A pioneering new multi-purpose centre – which brings community and disability services together in one building – was today opened by Her Royal Highness The Princess Royal (Monday 9th July).
The centre provides specialist provision for people with complex disabilities, including deafblindness, as well as services for the wider community.
Creating more than 100 jobs, the centre includes a café, arts and performance area, garden, office space and gallery.
At the opening ceremony, Sense’s Royal Patron Princess Anne, met supporters, business leaders, and the public, before taking a tour of the centre with Justin Molloy, the charity’s chair and Chief Executive, Gill Morbey.
Centre manager, Laura Benson said: “TouchBase Pears is quickly becoming an important community hub, with so much going on, including arts and sport, children’s library and a buzzing café.
“We’re delighted to welcome our Patron The Princess Royal.”
The £14 million centre was created with funding from trusts and foundations, including the Pears Foundation and Greater Birmingham and Solihull Local Enterprise Partnership.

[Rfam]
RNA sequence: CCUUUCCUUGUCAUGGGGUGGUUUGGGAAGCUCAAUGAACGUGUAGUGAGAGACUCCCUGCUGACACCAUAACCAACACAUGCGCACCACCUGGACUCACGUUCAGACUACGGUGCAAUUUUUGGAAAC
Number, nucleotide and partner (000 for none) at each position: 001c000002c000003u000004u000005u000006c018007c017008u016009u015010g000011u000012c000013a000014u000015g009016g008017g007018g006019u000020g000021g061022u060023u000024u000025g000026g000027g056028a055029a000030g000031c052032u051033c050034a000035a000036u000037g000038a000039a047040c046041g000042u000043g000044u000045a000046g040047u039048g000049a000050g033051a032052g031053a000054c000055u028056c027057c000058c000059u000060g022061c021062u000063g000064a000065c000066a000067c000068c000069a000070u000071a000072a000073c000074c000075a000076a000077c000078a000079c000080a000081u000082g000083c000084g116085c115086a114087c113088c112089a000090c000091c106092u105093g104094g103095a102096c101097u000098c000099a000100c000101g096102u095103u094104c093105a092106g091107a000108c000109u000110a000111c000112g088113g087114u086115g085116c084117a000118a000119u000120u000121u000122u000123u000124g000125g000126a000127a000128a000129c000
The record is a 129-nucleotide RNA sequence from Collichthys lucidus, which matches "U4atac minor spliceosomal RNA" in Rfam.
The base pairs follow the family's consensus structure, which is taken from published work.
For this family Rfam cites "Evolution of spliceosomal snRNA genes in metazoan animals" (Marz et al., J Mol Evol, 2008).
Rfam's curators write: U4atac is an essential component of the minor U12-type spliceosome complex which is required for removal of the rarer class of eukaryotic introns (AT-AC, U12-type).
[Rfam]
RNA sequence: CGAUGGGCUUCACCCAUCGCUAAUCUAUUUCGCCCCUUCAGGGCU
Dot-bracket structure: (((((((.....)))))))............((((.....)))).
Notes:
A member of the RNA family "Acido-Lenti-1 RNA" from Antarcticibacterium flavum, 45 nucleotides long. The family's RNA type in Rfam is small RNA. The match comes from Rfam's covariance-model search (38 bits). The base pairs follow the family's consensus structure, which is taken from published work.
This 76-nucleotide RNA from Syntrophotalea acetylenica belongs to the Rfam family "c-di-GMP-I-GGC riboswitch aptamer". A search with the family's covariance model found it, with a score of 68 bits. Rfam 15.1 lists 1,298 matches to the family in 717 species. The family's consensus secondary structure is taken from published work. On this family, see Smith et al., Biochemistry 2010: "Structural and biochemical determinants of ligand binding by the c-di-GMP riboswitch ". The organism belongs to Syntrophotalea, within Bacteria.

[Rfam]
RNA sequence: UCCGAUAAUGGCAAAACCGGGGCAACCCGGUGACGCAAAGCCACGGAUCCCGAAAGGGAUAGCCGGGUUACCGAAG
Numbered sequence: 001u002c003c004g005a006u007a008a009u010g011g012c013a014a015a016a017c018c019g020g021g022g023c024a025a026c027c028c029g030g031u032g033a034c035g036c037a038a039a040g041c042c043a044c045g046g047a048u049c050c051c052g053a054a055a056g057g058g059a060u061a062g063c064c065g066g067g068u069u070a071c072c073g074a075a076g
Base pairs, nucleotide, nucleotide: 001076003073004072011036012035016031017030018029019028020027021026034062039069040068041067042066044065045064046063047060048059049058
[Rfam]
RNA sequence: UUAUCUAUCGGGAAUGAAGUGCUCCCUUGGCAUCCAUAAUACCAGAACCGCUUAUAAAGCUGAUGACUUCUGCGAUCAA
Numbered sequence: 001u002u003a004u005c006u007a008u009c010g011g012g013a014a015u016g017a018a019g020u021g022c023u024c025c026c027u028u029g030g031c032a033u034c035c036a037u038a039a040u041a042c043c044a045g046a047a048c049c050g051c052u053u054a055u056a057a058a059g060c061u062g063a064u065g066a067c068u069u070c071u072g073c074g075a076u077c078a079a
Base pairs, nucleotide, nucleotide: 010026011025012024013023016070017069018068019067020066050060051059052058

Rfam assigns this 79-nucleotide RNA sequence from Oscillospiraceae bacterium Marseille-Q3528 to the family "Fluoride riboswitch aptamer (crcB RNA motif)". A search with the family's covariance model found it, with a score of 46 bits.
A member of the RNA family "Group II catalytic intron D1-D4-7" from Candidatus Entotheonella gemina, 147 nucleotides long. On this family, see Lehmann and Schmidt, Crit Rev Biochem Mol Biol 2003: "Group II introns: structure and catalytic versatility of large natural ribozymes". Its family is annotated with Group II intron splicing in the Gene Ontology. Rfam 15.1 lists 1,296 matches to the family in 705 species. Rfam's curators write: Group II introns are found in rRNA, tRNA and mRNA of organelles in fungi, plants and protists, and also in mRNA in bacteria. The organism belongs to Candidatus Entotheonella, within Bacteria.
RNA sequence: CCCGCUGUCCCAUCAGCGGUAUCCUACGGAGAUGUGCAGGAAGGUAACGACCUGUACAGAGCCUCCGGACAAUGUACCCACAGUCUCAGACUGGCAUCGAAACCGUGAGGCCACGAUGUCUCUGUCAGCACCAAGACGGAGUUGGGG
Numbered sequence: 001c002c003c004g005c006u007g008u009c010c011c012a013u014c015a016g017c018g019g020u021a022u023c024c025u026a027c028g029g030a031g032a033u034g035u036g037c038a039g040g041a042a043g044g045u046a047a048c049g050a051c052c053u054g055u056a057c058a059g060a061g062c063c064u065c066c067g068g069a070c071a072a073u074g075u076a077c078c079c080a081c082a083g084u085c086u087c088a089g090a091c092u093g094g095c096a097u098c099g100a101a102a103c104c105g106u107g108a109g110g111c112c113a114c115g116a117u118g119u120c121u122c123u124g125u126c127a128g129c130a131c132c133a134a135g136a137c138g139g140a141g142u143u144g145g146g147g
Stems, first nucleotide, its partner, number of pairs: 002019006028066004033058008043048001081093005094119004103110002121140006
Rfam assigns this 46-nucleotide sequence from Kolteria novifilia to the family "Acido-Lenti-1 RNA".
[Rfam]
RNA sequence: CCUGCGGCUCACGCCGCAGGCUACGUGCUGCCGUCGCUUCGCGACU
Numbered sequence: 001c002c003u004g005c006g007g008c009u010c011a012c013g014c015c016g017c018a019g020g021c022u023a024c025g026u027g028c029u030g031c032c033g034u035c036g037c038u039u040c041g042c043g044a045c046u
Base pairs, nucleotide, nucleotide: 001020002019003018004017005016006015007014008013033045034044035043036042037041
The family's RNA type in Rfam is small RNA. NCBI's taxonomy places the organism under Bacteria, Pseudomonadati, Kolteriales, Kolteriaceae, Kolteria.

Sense consulted with adults and children with a diverse range of disabilities to ensure that the accessibility of the centre is second to none and meets all needs.
The charity uses the centre to run a number of specialist services, supporting people with complex disabilities to learn new skills, build confidence, develop communication skills and take part in community-based activities.
Selly Oak MP Steve McCabe (Labour) said: “I was delighted to attend the official opening of Sense TouchBase Pears in Selly Oak. I have seen the fantastic work of Sense first hand, making a real difference to children and families.
“What makes TouchBase Pears so special is that it brings support services for children with complex communications needs together with facilities for the whole community, it is a truly pioneering centre.”
Gill Morbey, Chief Executive of Sense, said: “TouchBase Pears is a new way of delivering social care services, leading the way for the rest of the voluntary sector and beyond.
“With its focus not just on services, but arts and wellbeing, office space, library, café and rooted in the heart of the community, it shows Sense can work beyond the boundaries of social care.”
And she added that the pioneering centre sets an example for disability inclusion, saying: “TouchBase Pears is bringing people together and demonstrating how integration and inclusion can work in Birmingham, but its reach and impact will be much wider.”
More about TouchBase Pears: